Numerical and experimental investigation of Nylon66 (PA66) reinforced recycled carbon fiber composites and aluminum foam for application in vehicle crashworthiness and occupant protection per various FMVSS regulations
Chillakuru, Tharun R.
AdvisorLankarani, Hamid M.
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In the past decade, there has been an increase in the usage of advanced composite structures and metal foam filler materials for a wide range of applications in the automotive industry, primarily due to their correct strength, stiffness, and energy absorption. In addition, these materials offer high impact resistance compared to traditional metals and foam materials like PU/IMPAXX. However, due to the destructive nature of the crashes, the costs involved in testing physical car models are escalating every year. For this reason, numerical simulations, particularly Finite Element Analysis (FEA), significantly lower the costs associated with physical model testing. The goal of this research is to investigate two different engineered materials; namely Nylon66 reinforced recycled carbon fiber (PA66 RCF), and aluminum metal foam, for crashworthiness applications. To achieve this goal, it is essential to have a library of mechanical properties with materials of interest. Firstly, the coupon level tests such as tensile, three-point bending, and compression are performed. The experimental test data is numerically validated to have a working and scalable LS-DYNA material card for the component level and full-scale simulations. Secondly, the component level simulations are performed on empty thin-wall square PA66 RCF tubes and aluminum foam-filled tubes to understand the compressive behavior of the materials and later compared against the empty thin-wall and aluminum foam-filled steel square tubes. Finally, full-scale dynamic simulations are performed according to the federal motor vehicle safety standards (FMVSS) NO.208, NO.214, NO.301R, and NO.216a using the LS-DYNA FE code. The materials are utilized in various regions of the vehicle including the front bumper, side driver door, rear bumper, and roof panel of a compact sedan finite element model. This study quantifies deceleration loads, energies, and compartment intrusion. It is demonstrated that applying PA66 RCF and foam materials significantly reduce compartment loads and intrusions. Therefore, both materials are shown to exhibit promising results in improving vehicle crashworthiness and occupant protection of ground vehicles.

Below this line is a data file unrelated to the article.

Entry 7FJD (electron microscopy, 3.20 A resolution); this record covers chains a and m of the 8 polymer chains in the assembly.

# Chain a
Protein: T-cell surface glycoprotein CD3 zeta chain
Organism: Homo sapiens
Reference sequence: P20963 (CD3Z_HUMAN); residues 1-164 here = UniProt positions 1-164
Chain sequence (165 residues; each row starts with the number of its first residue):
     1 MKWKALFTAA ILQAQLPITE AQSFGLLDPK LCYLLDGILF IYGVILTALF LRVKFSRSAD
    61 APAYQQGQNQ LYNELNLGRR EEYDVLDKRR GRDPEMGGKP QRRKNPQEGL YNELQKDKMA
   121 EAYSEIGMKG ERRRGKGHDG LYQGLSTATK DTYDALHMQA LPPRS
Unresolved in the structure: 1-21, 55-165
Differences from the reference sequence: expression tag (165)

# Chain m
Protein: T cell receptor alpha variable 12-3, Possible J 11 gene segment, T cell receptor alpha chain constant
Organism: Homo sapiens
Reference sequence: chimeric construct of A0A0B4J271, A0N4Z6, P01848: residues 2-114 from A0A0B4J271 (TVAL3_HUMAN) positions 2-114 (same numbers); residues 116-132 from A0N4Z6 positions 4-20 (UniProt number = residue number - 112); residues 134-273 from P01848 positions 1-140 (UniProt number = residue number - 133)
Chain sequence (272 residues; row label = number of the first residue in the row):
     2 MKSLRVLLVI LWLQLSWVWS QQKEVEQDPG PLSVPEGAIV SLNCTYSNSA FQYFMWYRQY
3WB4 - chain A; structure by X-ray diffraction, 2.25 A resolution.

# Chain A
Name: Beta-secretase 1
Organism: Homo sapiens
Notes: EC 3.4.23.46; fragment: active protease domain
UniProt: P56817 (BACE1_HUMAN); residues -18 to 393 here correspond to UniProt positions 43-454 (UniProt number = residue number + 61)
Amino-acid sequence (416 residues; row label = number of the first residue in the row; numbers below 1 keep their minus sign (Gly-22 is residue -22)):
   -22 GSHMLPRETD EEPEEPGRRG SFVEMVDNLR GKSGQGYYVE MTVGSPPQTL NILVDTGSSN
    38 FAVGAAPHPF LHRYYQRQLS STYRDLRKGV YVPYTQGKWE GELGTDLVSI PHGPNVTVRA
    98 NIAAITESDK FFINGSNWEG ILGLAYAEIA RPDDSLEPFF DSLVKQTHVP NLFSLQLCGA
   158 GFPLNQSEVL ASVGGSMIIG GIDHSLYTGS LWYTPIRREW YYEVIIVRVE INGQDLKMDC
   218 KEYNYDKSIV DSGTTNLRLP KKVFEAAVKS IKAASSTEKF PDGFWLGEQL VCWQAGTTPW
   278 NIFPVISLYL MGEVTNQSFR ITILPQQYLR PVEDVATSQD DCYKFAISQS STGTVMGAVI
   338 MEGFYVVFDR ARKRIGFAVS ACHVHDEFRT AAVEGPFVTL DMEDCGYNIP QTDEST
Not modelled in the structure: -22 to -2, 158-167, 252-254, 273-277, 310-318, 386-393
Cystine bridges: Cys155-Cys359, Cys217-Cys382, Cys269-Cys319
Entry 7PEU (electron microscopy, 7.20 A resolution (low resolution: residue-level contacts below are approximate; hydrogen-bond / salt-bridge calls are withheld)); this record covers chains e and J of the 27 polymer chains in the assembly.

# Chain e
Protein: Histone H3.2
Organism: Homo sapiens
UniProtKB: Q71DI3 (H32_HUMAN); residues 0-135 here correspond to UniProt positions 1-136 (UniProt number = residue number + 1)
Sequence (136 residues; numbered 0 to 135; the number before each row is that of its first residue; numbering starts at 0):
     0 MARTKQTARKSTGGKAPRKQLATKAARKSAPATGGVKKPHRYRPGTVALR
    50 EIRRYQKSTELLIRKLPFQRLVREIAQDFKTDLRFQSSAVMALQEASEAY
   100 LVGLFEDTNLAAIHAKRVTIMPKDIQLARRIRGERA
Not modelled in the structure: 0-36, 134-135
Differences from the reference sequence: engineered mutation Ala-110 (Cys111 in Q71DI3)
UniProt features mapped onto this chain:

Thesis (Ph.D.)-- Wichita State University, College of Engineering, Dept. of Mechanical Engineering